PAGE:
In Mozambique, as in many countries, gender violence remains a guarded secret. Victims face the nightmarish prospect that they may contract HIV or another sexually transmitted infection from an attacker. More than 11 percent of Mozambicans live with HIV.
To address this, a gender-based-violence prevention campaign is under way in Mozambique's capital of Maputo and in four other high HIV-prevalence areas in the country. The campaign received funding from the U.S. President's Emergency Plan for AIDS Relief (PEPFAR) through the Centers for Disease Control and Prevention (CDC) and is supported by the U.S. Agency for International Development (USAID). It is implemented by USAID partner Jhpiego, a Baltimore-based international health nonprofit organization.
"This isn't just a societal or cultural problem, this is a health problem. HIV and other sexually transmitted infections, as well as unwanted pregnancy, they all can be prevented,"' said Alicia Jaramillo, deputy director of Jhpiego's Mozambique office.
The program began at Maputo Central Hospital, the 1,000-bed teaching hospital that has a special emergency room for gynecological issues. Since 2010, Jhpiego has worked with health care providers there on preventing infections, including HIV, and on streamlining services for sexual assault victims, regardless of age or gender. Of the more than 2,400 victims who sought services at the hospital between June 2005 and October 2011, 58.6 percent were under 14 years of age and 51 percent were students, according to Ana Baptista, a Jhpiego workplace safety officer.
To help prevent victims of assault from being infected with HIV, health providers provide them with the same prophylaxis that is provided to health care workers who get needle sticks.
"Seeing patients come in to seek care after a sexual assault and having the post-exposure prophylaxis already available to health workers -- it was very natural for the hospital to offer these kits to victims," Jaramillo said.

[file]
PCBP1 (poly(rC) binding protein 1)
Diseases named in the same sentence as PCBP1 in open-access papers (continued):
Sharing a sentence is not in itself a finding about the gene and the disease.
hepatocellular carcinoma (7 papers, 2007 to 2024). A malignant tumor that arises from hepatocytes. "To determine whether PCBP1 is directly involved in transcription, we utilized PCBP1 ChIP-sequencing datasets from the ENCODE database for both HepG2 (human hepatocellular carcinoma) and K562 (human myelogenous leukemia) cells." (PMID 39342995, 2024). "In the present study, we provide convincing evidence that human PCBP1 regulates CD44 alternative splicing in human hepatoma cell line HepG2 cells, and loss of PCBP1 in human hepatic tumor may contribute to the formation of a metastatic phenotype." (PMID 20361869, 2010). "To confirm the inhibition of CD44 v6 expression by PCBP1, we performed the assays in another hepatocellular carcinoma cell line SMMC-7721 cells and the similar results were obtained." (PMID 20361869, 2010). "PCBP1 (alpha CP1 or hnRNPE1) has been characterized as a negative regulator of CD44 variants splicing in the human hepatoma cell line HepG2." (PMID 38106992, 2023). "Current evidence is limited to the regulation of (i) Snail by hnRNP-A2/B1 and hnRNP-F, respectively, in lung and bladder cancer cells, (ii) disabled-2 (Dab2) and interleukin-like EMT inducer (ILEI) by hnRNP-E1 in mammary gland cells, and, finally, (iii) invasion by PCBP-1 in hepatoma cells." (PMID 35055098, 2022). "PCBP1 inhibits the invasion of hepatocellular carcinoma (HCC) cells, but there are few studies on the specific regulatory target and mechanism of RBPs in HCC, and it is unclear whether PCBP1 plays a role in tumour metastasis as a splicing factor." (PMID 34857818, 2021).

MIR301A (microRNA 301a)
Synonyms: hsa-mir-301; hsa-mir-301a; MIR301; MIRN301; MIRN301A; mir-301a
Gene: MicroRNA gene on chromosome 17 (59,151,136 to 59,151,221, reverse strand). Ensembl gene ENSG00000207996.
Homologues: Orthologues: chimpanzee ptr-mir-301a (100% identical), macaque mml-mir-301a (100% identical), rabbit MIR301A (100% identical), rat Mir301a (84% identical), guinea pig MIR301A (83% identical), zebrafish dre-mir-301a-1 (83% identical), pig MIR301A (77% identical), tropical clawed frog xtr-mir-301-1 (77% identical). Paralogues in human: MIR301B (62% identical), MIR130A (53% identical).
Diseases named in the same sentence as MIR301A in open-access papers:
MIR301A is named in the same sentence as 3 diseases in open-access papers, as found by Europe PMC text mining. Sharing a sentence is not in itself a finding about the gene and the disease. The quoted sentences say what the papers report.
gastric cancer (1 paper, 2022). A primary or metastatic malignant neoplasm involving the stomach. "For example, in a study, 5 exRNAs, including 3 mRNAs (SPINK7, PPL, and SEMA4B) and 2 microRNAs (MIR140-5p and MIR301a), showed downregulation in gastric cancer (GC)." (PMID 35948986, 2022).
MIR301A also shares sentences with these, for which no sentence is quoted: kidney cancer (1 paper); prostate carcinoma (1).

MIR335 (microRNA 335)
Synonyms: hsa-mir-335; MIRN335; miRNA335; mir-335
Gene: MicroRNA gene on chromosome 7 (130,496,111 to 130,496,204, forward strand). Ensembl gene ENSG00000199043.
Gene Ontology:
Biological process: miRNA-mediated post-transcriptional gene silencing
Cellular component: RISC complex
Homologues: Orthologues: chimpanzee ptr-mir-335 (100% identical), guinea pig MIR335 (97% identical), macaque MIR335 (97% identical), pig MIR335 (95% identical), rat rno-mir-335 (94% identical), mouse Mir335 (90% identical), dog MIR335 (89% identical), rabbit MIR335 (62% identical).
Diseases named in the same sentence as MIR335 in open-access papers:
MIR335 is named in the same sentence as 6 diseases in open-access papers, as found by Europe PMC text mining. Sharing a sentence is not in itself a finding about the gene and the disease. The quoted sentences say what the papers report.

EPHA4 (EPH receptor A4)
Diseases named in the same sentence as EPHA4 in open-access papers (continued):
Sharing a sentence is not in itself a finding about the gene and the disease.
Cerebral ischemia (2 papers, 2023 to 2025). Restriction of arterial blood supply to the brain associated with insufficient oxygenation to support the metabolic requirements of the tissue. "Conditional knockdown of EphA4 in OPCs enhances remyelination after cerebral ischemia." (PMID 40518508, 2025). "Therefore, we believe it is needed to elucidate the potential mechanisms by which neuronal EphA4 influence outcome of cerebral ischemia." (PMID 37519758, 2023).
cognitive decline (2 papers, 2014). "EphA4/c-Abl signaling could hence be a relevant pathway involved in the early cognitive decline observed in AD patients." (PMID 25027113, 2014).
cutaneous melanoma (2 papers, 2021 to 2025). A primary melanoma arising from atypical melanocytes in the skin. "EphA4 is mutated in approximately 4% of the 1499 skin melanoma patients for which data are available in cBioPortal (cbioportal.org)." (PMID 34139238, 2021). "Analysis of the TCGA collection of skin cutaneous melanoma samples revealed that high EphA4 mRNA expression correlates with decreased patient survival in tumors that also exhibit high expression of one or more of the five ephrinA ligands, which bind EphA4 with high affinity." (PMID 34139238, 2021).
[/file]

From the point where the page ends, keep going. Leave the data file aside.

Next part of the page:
The regimen consists of four weeks of antiretroviral drugs. The medicine must be administered within 72 hours for it to have the most impact. So part of the awareness campaign is a poster showing a woman with her head down and her face obscured. It appears at the hospital, at police stations and in schools in the metropolitan area and offers a compassionate message to victims of sexual violence: "TU NAO ESTAS SOZINHA" -- "You are not alone!"
Baptista reported that only 31 percent of victims came to Maputo Central within 72 hours of the sexual assault. That led her and her colleagues to develop a community-based aspect of the program to raise awareness about sexual violence in communities and encourage women and families to seek treatment immediately.
The poster encourages women to seek treatment immediately. "We want victims to know that even after the assault happens, it's not over. You have a second chance and you can get help," Baptista said.
She will present the findings of this community-based campaign at the International AIDS Conference in Washington. The conference runs July 22-27.
The campaign also has a message for police officers: Appropriately refer victims of sexual assault to health facilities for care and treatment. According to the Jhpiego conference presentation, 33 percent of sexual assault victims seen at Maputo Central were referred by police.
The campaign drives home a message: Victims of gender violence are not alone and help is available.